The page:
When Apple landed a $30 million iPad contract with the Los Angeles Unified School District (LAUSD) in 2013, it was heralded as a big win for the company—after all, LAUSD is the second-largest school district in the country. But the deal apparently didn’t earn straight As: Earlier this week, the district announced it was canceling its contract with the iPad maker.
According to the L.A. Times, the reason behind the cancelation was at least partially political, as “the superintendent and his top deputy had especially close ties to executives of Apple, maker of the iPad, and Pearson, the company that is providing the curriculum on the devices.” But an LAUSD report also found “major problems with the process and the implementation.”
The latter charges have been widely used as evidence that iPads were poorly suited for LAUSD—some have gone so far as to use them to criticize such programs in general. But many of the problems encountered in L.A. were due to a combination of Apple’s previously poor large-scale-deployment tools and LAUSD’s failure to follow Apple’s deployment guidelines.
When a hack is not a hack
Those failures had a rather public face: In the fall of 2013, news outlets reported that the iPads deployed in L.A. schools had been hacked. Though the term “hacked” was a misleading description of what actually happened, the story nevertheless gained traction.
The “hack” in question involved some students going into the iPad’s Settings app and removing the security profile installed by the district’s IT department. At the time, the only way to prevent this was to set each iPad up as a supervised device, a procedure that required a physical connection and an app called Apple Configurator. Was it feasible for LAUSD to perform a wired configuration procedure for thousands of devices? Probably not. Still, this wasn’t so much a failure of the iPad as it was the LAUSD not following Apple’s specified deployment guidelines.
Since that time, things have changed dramatically in terms of Apple’s support for large-scale deployments. By taking advantage of the Device Enrollment Program (DEP), schools can set their iPads up for a mobile device management (MDM) server out of the box, “securing” the tablets—and subsequently managing them—without having to physically connect to each of them. (In order to be enrolled in the DEP, schools must purchase those iPads directly from Apple. Thus, "bring your own devices" iPads can't be supervised over the air.)
Ahead of the class
Indeed, the apparent failure of LAUSD’s iPad program changes little in terms of best practices for future such deployments. Apple has committed to making the iPad simple to deploy and manage for all types of organizations—between the DEP and Apple’s managed-distibution app-purchasing model, Apple has taken all of the guesswork out of both small- and large-scale deployments.
Between DEP and managed distribution for apps, an IT staff can now place an order for 100,000 iPads and not even need to unbox them before distribution. Once a student connects the iPad to Wi-Fi, the tablet will automatically download the proper security-configuration profiles and be supervised over the air. IT administrators can even push and remove apps and various other configuration profiles remotely, using a central management system.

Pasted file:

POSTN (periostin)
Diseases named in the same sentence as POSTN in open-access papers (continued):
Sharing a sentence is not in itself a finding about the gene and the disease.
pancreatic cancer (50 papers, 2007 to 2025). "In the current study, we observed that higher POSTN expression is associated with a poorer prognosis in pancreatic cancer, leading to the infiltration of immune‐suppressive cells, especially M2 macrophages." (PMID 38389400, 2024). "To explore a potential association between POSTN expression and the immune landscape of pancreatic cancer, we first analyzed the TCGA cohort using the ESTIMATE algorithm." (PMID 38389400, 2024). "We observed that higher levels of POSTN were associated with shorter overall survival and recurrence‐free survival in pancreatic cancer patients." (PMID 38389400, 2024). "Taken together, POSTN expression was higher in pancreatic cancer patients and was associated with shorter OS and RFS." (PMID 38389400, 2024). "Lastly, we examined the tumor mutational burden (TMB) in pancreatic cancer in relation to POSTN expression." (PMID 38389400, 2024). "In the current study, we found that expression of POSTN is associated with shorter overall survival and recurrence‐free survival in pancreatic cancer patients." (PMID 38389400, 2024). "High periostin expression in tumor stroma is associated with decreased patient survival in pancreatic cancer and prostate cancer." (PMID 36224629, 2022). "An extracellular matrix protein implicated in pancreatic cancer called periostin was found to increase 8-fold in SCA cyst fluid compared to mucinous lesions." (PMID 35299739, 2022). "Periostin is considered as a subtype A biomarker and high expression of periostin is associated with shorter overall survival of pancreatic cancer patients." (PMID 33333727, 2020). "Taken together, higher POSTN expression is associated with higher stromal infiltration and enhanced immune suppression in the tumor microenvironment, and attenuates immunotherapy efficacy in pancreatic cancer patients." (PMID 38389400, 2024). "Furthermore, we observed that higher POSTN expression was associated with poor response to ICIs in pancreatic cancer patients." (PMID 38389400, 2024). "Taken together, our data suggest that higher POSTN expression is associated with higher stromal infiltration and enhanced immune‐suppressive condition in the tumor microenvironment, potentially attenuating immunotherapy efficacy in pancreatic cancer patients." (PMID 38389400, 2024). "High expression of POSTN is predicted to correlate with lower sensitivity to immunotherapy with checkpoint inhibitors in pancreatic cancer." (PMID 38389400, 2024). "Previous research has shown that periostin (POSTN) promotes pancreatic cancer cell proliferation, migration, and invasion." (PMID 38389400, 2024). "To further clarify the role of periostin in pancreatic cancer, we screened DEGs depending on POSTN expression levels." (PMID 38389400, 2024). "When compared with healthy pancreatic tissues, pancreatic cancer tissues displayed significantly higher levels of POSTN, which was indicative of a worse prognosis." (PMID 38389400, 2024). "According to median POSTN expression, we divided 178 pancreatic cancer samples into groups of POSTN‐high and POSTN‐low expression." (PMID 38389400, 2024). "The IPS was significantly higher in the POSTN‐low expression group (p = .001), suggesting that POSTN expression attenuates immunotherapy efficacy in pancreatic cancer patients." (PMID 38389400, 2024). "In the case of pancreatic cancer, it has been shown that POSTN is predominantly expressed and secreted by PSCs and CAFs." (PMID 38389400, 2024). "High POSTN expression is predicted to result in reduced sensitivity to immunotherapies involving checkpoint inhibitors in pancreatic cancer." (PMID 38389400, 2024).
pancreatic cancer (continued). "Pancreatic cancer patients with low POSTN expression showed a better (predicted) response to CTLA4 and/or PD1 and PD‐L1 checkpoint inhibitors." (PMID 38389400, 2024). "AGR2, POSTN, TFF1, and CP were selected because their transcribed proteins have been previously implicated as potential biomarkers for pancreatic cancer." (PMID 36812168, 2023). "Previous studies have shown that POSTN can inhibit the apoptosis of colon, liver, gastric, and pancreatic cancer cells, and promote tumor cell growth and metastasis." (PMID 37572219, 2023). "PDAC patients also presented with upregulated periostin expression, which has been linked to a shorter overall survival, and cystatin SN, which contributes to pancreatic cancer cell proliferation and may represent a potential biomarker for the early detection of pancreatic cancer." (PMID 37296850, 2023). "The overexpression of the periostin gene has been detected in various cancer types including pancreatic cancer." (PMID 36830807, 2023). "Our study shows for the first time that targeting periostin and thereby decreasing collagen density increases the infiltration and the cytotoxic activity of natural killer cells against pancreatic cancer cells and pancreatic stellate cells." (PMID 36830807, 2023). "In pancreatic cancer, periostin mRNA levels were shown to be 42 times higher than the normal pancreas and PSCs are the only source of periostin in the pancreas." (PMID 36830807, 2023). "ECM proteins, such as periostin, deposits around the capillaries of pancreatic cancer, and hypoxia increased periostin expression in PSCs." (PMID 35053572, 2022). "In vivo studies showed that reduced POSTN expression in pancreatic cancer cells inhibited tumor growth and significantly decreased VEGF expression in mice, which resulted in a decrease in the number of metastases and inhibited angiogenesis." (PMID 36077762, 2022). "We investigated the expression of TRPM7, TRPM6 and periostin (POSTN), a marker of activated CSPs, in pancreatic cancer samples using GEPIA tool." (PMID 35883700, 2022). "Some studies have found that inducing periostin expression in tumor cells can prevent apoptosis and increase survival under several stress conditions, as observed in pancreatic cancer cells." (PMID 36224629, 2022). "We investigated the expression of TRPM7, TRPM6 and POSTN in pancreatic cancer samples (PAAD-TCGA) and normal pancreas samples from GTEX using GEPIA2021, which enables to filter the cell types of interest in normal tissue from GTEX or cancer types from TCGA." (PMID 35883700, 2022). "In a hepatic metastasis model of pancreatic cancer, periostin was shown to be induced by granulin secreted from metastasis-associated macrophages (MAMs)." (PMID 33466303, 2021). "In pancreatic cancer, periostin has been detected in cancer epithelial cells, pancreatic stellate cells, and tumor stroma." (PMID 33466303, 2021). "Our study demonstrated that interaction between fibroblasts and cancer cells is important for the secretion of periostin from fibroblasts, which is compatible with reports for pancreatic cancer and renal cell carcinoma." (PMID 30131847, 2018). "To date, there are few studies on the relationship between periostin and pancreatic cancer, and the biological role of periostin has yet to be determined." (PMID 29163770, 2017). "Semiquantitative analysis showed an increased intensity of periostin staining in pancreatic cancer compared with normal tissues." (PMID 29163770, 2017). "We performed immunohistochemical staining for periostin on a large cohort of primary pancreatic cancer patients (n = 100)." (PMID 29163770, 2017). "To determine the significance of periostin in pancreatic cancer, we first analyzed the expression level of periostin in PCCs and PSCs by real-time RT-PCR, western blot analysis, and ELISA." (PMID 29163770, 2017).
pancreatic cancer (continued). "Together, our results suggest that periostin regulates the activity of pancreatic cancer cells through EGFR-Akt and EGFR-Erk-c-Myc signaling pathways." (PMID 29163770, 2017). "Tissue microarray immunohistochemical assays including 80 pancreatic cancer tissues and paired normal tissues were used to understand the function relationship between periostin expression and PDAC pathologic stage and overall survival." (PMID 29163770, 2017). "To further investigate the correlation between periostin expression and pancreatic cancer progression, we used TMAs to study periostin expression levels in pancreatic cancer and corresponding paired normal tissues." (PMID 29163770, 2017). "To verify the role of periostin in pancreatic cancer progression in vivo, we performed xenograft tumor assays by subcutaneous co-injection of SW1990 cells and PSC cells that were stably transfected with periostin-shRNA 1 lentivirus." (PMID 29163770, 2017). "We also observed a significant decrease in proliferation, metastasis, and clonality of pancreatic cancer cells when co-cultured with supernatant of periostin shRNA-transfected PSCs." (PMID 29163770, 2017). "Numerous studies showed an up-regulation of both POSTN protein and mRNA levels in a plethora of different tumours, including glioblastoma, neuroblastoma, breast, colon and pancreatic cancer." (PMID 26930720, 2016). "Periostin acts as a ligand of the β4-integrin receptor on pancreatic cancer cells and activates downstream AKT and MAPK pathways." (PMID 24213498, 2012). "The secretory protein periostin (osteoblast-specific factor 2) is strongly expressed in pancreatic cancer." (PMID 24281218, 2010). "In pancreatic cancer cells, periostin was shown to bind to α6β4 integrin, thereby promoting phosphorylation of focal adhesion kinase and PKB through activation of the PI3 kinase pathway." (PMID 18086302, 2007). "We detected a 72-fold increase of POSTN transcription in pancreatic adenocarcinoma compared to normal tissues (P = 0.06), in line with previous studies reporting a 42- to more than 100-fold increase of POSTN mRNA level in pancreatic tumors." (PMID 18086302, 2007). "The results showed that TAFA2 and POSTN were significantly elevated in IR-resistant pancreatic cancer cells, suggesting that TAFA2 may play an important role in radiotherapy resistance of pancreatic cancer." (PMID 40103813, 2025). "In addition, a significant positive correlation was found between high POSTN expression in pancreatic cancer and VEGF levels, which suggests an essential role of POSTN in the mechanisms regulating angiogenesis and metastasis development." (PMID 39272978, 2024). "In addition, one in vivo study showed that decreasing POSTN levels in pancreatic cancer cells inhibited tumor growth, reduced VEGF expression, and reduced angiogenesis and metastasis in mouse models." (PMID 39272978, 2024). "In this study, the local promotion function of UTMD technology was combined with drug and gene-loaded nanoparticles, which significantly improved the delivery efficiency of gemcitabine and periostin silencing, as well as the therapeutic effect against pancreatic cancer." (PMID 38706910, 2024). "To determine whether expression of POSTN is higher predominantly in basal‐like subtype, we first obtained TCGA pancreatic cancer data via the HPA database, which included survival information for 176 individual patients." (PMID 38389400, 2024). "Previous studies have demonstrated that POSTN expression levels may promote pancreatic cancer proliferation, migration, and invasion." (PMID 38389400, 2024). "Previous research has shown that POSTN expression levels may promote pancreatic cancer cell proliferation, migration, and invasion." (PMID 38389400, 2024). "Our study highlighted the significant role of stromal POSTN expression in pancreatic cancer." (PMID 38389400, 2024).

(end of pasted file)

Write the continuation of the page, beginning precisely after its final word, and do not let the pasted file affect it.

And keep in mind that the iPad is just over four years old—we’ve gone from basically no deployment tools to some very mature and powerful systems in just a few years. And Apple has also continued to add APIs for MDM vendors to implement with each version of iOS.
At the end of the day, LAUSD was simply a year too early for the type of easy deployment the district wanted—and it didn’t have an adequate plan, given the tools available at the time.
The vision thing
With iPad deployments, the first step to a successful project is proper vision. I co-host a podcast called Out of School with educator and Macworld contributor Fraser Speirs where we dive into these topics on a weekly basis. Earlier this year, we did a 15-week series where we walked listeners through the necessary steps for a successful deployment. But the key point is this: We didn’t start with the best Wi-Fi system or the best firewall—rather, we started with vision and leadership.
The failure of LAUSD’s iPad program isn’t that iPads (or any other devices the district may have chosen) weren’t a good fit. If there’s blame to be placed, it starts at the top. Deployments are only as good as the vision set forth before a Wi-Fi system or even a type of device is selected. If a school district isn’t going to follow Apple’s guidelines, it shouldn’t expect a successful project.
Apple does a lot of the legwork here by providing both the iPads and detailed guidelines for deployment. And other school districts around the world have documented their successes and failures. So when it comes to learning about best practices for deploying these devices in schools, it’s a simple matter of those in charge doing their homework.